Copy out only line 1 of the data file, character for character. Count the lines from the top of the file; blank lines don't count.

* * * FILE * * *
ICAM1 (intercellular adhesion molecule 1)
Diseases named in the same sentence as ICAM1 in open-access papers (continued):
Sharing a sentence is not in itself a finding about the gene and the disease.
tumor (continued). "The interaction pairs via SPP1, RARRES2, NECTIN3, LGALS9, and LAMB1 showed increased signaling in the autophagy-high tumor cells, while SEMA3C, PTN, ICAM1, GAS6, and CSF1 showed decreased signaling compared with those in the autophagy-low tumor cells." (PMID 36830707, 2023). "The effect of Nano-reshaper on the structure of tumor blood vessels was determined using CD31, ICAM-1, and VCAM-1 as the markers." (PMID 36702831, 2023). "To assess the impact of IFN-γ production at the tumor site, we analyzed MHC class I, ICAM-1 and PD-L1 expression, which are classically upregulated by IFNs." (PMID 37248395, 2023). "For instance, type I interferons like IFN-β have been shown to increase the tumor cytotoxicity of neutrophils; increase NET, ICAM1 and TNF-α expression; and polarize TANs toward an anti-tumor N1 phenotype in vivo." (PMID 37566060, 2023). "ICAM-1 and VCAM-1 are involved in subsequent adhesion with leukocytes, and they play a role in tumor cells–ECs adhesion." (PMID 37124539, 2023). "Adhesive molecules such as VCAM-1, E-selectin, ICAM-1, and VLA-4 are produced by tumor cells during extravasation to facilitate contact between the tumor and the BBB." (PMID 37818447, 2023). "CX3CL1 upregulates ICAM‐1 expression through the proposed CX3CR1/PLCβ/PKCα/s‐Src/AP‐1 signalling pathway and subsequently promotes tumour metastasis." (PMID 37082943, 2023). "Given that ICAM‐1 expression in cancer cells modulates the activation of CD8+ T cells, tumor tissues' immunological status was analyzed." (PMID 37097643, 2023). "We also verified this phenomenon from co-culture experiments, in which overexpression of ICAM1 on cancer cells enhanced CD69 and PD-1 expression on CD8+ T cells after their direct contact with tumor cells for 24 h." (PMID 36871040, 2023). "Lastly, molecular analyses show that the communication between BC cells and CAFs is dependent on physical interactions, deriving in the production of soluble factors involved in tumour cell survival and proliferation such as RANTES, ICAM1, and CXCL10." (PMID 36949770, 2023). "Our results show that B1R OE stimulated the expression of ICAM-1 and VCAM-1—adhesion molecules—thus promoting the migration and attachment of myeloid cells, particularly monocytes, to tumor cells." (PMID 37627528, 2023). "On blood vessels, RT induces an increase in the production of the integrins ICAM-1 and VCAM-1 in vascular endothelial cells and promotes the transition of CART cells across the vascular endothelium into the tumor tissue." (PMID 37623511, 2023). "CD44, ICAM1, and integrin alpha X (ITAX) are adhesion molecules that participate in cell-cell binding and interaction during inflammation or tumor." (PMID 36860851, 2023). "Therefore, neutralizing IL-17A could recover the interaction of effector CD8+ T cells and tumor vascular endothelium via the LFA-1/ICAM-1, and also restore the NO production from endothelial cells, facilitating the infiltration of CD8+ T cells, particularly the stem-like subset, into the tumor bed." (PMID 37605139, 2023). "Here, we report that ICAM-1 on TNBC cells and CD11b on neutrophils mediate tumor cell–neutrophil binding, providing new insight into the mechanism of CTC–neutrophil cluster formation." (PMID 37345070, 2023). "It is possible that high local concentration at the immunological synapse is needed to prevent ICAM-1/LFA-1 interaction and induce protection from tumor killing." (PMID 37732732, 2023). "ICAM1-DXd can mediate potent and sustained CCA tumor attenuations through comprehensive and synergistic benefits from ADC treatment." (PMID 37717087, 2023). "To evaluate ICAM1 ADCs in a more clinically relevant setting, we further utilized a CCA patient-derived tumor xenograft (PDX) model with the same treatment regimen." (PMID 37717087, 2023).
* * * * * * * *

ICAM1 (intercellular adhesion molecule 1)